So what’s higher, ZL1 or Z/28? Hell, maybe SS is the range topper. It’s hard enough to compare letters to numbers, but then Chevy throws in a slash there just to mess up the calculus even further. Clearly, we won’t be figuring this out with logic.


Option two is the sub-brand. An easy moniker to market that clarifies the position, a sub-brand can be helpful when used right. For instance, if you want want the best Mercedes C-Class, the numbering system would suggest that the C350e hybrid is the one to get.

After all, the C350e has a bigger number than the C300. And it certainly beats the weak C63 and C43, right? Three-hundred fifty is more than those!


Well, that can’t stand. So rather than go on a model-number inflation spree that ends with the 2026 C250,000,000, Mercedes attaches the AMG sub-brand to separate out their performance models. Hence, C63 AMG and, more recently, Mercedes-AMG C43.

This works brilliantly not just for AMG, but for a more direct comparison: the Shelby. Sure, it has an alphanumeric name. But we don’t ever use the full name of any car. And for laypeople, it’s pretty easy to shorten Ford Mustang Shelby GT500 to the one word that matters: Shelby.


Because for decades, Ford has invested in building that sub-brand to be a one-word trump car. Which Mustang is the top dog? The Shelby. We all know that. This is America. Whether it’s on the GT350R or the GT500, the Shelby name makes the hierarchy obvious.

That’s where Chevy’s Z-designations fail. You can’t brag about them; you have to explain them. Buy a top-end Camaro and spend the rest of your life explaining that Z/28 is a historically significant name that represents peak track performance. Buy a top-end Mustang, tell ‘em you got a Shelby, and everyone will understand.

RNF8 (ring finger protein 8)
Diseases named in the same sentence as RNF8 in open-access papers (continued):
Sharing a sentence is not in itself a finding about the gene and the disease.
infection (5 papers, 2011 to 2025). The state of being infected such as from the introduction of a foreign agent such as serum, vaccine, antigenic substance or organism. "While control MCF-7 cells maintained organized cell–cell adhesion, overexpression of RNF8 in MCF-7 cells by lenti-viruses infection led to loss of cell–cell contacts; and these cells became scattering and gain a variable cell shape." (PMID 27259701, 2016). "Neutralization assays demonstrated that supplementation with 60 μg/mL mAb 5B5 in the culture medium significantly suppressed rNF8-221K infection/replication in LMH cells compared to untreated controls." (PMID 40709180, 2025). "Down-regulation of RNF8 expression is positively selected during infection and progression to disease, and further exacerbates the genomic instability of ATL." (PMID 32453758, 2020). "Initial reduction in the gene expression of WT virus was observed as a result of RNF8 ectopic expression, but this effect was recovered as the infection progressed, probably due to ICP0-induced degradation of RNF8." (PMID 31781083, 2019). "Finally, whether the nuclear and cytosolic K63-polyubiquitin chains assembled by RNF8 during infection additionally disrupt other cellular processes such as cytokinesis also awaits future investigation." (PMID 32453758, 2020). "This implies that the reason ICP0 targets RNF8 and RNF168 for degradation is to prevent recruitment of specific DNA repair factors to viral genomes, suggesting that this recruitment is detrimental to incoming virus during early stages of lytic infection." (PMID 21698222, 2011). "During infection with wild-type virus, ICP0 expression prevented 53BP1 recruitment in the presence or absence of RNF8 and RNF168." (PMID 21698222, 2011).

The Camaro-Mustang rivalry is the most obvious example here because of how direct the comparison is, but it applies across the board. Names, branding, and logic help us understand the automotive confusion. It’s not immediately obvious that ZR2 means anything besides an option package, but the Ford Raptor has a special name; it follows to logic that it must be a special trucks. It also sounds rad as hell in a way “ZR2” doesn’t.


That’s why I was so excited when I heard a certain mid-engined Corvette rumor. No, I wasn’t that surprised to see more word that it was coming—that’s been in the works for decades now—but there was an interesting note on branding: the new ‘Vette wouldn’t be offered in Z06 spec. Instead, they’d call the base model Stingray and offer customers a performance version called the Manta Ray.

I have no idea if this is true. But I hope it is. Because while Z-designations are steeped in history and tradition, they’re holding back the images of the often-awesome cars to which they’re assigned.


Honestly, the Cavalier Z24 deserves better.

Mack Hogan is Jalopnik's Weekend Editor, but you may know him from his role as CNBC's car critic or his brave (and maligned) takes on Twitter. Most people agree that you shouldn't listen to him.